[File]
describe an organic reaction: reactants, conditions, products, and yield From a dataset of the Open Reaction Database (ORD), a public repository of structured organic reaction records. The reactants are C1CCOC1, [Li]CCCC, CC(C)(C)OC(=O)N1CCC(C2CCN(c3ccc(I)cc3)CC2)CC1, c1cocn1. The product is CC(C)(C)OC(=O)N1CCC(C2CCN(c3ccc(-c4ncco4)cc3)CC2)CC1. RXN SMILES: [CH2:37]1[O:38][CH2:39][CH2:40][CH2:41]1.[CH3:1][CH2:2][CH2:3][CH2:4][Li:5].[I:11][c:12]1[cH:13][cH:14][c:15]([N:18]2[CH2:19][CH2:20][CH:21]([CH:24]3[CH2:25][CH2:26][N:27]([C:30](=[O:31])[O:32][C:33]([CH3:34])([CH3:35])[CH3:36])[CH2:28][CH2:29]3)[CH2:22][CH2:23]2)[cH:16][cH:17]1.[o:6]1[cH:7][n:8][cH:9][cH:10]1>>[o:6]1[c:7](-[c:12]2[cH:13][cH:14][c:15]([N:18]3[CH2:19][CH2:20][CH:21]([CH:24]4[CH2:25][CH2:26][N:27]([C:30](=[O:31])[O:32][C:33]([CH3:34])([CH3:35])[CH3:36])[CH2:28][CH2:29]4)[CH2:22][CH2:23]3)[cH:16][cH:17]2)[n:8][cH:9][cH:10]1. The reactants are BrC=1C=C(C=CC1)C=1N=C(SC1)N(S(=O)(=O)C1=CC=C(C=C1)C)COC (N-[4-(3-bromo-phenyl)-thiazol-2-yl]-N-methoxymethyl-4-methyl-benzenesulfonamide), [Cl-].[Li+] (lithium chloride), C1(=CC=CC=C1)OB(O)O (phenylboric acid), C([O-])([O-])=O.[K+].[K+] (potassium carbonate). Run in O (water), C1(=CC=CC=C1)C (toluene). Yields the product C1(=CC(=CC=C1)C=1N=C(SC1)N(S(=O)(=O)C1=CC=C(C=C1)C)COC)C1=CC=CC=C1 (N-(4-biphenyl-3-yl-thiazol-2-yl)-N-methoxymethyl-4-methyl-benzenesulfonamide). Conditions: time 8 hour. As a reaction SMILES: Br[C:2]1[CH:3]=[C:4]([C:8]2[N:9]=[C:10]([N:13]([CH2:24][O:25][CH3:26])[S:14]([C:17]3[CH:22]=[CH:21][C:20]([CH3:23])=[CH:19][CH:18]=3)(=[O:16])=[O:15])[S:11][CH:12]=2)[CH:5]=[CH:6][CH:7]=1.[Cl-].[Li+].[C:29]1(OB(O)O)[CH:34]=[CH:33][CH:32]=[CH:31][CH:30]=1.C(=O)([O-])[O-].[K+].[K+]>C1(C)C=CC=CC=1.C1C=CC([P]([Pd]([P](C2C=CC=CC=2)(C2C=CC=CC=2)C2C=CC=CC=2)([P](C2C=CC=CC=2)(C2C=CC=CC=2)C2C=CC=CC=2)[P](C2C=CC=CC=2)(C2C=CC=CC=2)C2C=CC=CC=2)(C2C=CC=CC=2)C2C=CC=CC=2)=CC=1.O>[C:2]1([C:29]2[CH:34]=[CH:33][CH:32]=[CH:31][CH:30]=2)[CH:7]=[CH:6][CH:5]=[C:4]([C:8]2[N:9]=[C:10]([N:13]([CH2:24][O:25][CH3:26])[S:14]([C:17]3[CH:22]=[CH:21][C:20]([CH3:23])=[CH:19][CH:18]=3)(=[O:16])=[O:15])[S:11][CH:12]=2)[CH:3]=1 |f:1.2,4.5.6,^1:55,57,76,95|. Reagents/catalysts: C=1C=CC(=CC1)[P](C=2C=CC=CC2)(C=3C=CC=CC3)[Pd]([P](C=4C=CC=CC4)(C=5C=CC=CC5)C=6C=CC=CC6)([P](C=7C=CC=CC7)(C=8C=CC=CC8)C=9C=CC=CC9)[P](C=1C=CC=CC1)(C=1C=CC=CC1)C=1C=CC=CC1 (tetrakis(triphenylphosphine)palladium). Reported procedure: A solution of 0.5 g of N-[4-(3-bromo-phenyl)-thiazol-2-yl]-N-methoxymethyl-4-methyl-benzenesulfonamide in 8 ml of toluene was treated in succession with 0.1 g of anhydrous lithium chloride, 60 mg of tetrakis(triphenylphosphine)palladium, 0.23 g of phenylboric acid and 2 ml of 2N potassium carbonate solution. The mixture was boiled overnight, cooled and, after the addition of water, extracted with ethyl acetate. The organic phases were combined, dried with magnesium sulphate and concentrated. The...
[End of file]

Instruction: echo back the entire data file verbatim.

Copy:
describe an organic reaction: reactants, conditions, products, and yield From a dataset of the Open Reaction Database (ORD), a public repository of structured organic reaction records. The reactants are C1CCOC1, [Li]CCCC, CC(C)(C)OC(=O)N1CCC(C2CCN(c3ccc(I)cc3)CC2)CC1, c1cocn1. The product is CC(C)(C)OC(=O)N1CCC(C2CCN(c3ccc(-c4ncco4)cc3)CC2)CC1. RXN SMILES: [CH2:37]1[O:38][CH2:39][CH2:40][CH2:41]1.[CH3:1][CH2:2][CH2:3][CH2:4][Li:5].[I:11][c:12]1[cH:13][cH:14][c:15]([N:18]2[CH2:19][CH2:20][CH:21]([CH:24]3[CH2:25][CH2:26][N:27]([C:30](=[O:31])[O:32][C:33]([CH3:34])([CH3:35])[CH3:36])[CH2:28][CH2:29]3)[CH2:22][CH2:23]2)[cH:16][cH:17]1.[o:6]1[cH:7][n:8][cH:9][cH:10]1>>[o:6]1[c:7](-[c:12]2[cH:13][cH:14][c:15]([N:18]3[CH2:19][CH2:20][CH:21]([CH:24]4[CH2:25][CH2:26][N:27]([C:30](=[O:31])[O:32][C:33]([CH3:34])([CH3:35])[CH3:36])[CH2:28][CH2:29]4)[CH2:22][CH2:23]3)[cH:16][cH:17]2)[n:8][cH:9][cH:10]1. The reactants are BrC=1C=C(C=CC1)C=1N=C(SC1)N(S(=O)(=O)C1=CC=C(C=C1)C)COC (N-[4-(3-bromo-phenyl)-thiazol-2-yl]-N-methoxymethyl-4-methyl-benzenesulfonamide), [Cl-].[Li+] (lithium chloride), C1(=CC=CC=C1)OB(O)O (phenylboric acid), C([O-])([O-])=O.[K+].[K+] (potassium carbonate). Run in O (water), C1(=CC=CC=C1)C (toluene). Yields the product C1(=CC(=CC=C1)C=1N=C(SC1)N(S(=O)(=O)C1=CC=C(C=C1)C)COC)C1=CC=CC=C1 (N-(4-biphenyl-3-yl-thiazol-2-yl)-N-methoxymethyl-4-methyl-benzenesulfonamide). Conditions: time 8 hour. As a reaction SMILES: Br[C:2]1[CH:3]=[C:4]([C:8]2[N:9]=[C:10]([N:13]([CH2:24][O:25][CH3:26])[S:14]([C:17]3[CH:22]=[CH:21][C:20]([CH3:23])=[CH:19][CH:18]=3)(=[O:16])=[O:15])[S:11][CH:12]=2)[CH:5]=[CH:6][CH:7]=1.[Cl-].[Li+].[C:29]1(OB(O)O)[CH:34]=[CH:33][CH:32]=[CH:31][CH:30]=1.C(=O)([O-])[O-].[K+].[K+]>C1(C)C=CC=CC=1.C1C=CC([P]([Pd]([P](C2C=CC=CC=2)(C2C=CC=CC=2)C2C=CC=CC=2)([P](C2C=CC=CC=2)(C2C=CC=CC=2)C2C=CC=CC=2)[P](C2C=CC=CC=2)(C2C=CC=CC=2)C2C=CC=CC=2)(C2C=CC=CC=2)C2C=CC=CC=2)=CC=1.O>[C:2]1([C:29]2[CH:34]=[CH:33][CH:32]=[CH:31][CH:30]=2)[CH:7]=[CH:6][CH:5]=[C:4]([C:8]2[N:9]=[C:10]([N:13]([CH2:24][O:25][CH3:26])[S:14]([C:17]3[CH:22]=[CH:21][C:20]([CH3:23])=[CH:19][CH:18]=3)(=[O:16])=[O:15])[S:11][CH:12]=2)[CH:3]=1 |f:1.2,4.5.6,^1:55,57,76,95|. Reagents/catalysts: C=1C=CC(=CC1)[P](C=2C=CC=CC2)(C=3C=CC=CC3)[Pd]([P](C=4C=CC=CC4)(C=5C=CC=CC5)C=6C=CC=CC6)([P](C=7C=CC=CC7)(C=8C=CC=CC8)C=9C=CC=CC9)[P](C=1C=CC=CC1)(C=1C=CC=CC1)C=1C=CC=CC1 (tetrakis(triphenylphosphine)palladium). Reported procedure: A solution of 0.5 g of N-[4-(3-bromo-phenyl)-thiazol-2-yl]-N-methoxymethyl-4-methyl-benzenesulfonamide in 8 ml of toluene was treated in succession with 0.1 g of anhydrous lithium chloride, 60 mg of tetrakis(triphenylphosphine)palladium, 0.23 g of phenylboric acid and 2 ml of 2N potassium carbonate solution. The mixture was boiled overnight, cooled and, after the addition of water, extracted with ethyl acetate. The organic phases were combined, dried with magnesium sulphate and concentrated. The...